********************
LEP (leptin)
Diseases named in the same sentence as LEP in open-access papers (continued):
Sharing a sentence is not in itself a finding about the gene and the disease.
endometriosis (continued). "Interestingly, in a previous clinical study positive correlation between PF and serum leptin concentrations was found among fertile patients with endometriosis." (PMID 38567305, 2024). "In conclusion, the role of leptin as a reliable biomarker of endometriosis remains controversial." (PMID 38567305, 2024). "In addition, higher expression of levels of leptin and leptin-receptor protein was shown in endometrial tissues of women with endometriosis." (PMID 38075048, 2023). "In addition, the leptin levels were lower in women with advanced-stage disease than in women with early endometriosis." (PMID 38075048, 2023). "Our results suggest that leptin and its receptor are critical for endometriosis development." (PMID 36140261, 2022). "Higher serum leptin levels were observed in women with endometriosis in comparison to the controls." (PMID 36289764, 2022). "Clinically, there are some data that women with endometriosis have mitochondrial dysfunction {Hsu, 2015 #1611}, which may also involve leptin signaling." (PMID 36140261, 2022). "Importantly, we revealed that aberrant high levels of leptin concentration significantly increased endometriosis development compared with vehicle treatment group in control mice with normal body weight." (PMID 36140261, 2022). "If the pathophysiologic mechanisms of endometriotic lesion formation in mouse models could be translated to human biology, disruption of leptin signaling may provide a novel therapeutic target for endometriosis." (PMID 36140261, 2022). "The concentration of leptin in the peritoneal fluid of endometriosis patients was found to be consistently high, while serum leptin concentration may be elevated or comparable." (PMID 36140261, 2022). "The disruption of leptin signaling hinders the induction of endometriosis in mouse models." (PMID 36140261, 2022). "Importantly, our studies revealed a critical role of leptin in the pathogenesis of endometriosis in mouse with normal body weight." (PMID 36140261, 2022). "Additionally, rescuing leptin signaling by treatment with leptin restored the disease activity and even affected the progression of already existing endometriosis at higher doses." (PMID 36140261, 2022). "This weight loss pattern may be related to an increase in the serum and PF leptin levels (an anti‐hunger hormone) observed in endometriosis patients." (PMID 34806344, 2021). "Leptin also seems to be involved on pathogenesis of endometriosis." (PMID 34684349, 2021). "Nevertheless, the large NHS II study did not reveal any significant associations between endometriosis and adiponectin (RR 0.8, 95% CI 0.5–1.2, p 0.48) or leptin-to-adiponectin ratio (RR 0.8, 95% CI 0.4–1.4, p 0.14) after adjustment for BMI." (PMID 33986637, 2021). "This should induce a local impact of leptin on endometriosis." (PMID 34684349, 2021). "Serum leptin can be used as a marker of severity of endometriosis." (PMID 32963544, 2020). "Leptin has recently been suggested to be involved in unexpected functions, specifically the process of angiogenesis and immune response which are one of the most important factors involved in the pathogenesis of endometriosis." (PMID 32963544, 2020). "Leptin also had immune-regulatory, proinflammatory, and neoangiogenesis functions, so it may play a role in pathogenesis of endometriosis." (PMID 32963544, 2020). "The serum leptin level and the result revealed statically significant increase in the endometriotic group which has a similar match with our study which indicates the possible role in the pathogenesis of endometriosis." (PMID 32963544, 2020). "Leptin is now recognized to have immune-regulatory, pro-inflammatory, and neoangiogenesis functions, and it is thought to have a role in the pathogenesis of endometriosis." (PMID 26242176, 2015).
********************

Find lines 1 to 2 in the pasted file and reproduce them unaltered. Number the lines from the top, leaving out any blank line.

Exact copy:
LEP (leptin)
Diseases named in the same sentence as LEP in open-access papers (continued):